Community nursing needs more silver surfers: a questionnaire survey of primary care nurses' use of information technology

2.50
Hdl Handle:
http://hdl.handle.net/10755/621467
Category:
Full-text
Format:
Text-based Document
Type:
Article
Level of Evidence:
N/A
Research Approach:
N/A
Title:
Community nursing needs more silver surfers: a questionnaire survey of primary care nurses' use of information technology
Author(s):
Chan, Tom; Brew, Sarah; de Lusignan, Simon
Lead Author STTI Affiliation:
Non-member
Abstract:

Background: In the UK the health service is investing more than ever before in information technology (IT) and primary care nurses will have to work with computers. Information about patients will be almost exclusively held in electronic patient records; and much of the information about best practice is most readily accessible via computer terminals. Objective: To examine the influence of age and nursing profession on the level of computer use. Methods: A questionnaire was developed to examine: access, training received, confidence and use of IT. The survey was carried out in a Sussex Primary Care Trust, in the UK. Results: The questionnaire was sent to 109 nurses with a 64% response rate. Most primary care nurses (89%) use their computer regularly at work: 100% of practice nurses daily, compared with 60% of district nurses and 59% of health visitors (p < 0.01). Access to IT was not significantly different between different age groups; but 91% of practice nurses had their own computer while many district nurses and health visitors had to share (p < 0.01). Nurses over 50 had received more training that their younger colleagues (p < 0.01); yet despite this, they lacked confidence and used computers less (p < 0.001). 96% of practice nurses were confident at in using computerised medical records, compared with 53% of district nurses and 44% of health visitors (p < 0.01.) One-to-one training and workshops were the preferred formats for training, with Internet based learning and printed manuals the least popular (p < 0.001). Conclusions: Using computers in the surgery has become the norm for primary care nurses. However, nurses over 50, working out in the community, lack the confidence and skill of their younger and practice based colleagues.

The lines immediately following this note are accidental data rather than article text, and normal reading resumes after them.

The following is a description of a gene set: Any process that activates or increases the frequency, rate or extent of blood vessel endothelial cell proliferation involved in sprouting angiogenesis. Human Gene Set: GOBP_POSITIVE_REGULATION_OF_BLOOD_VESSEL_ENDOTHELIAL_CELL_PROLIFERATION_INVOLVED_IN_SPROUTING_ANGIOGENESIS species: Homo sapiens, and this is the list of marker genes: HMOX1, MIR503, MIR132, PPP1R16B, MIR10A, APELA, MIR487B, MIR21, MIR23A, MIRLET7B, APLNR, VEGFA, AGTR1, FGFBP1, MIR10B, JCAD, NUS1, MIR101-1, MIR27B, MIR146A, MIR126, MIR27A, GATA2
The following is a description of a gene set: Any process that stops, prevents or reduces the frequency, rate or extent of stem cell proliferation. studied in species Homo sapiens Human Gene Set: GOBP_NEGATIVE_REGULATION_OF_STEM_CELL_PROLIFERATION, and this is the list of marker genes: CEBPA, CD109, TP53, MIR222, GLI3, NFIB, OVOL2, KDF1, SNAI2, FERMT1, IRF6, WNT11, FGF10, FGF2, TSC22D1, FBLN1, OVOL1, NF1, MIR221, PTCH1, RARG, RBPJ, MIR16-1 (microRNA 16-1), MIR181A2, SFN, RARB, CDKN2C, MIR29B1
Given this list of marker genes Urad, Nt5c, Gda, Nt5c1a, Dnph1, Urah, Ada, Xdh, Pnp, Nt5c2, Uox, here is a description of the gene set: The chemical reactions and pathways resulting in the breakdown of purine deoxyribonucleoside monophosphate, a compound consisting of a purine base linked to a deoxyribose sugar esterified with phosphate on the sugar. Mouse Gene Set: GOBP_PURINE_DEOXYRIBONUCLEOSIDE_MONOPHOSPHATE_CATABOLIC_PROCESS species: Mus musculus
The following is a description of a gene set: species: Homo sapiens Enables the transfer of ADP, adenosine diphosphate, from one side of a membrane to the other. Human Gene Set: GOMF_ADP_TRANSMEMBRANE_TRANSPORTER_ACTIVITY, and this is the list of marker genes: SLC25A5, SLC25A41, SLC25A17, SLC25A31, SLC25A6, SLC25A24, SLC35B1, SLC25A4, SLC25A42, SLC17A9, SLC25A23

Keywords:
nursing technology; electronic patient records; Silver Surfers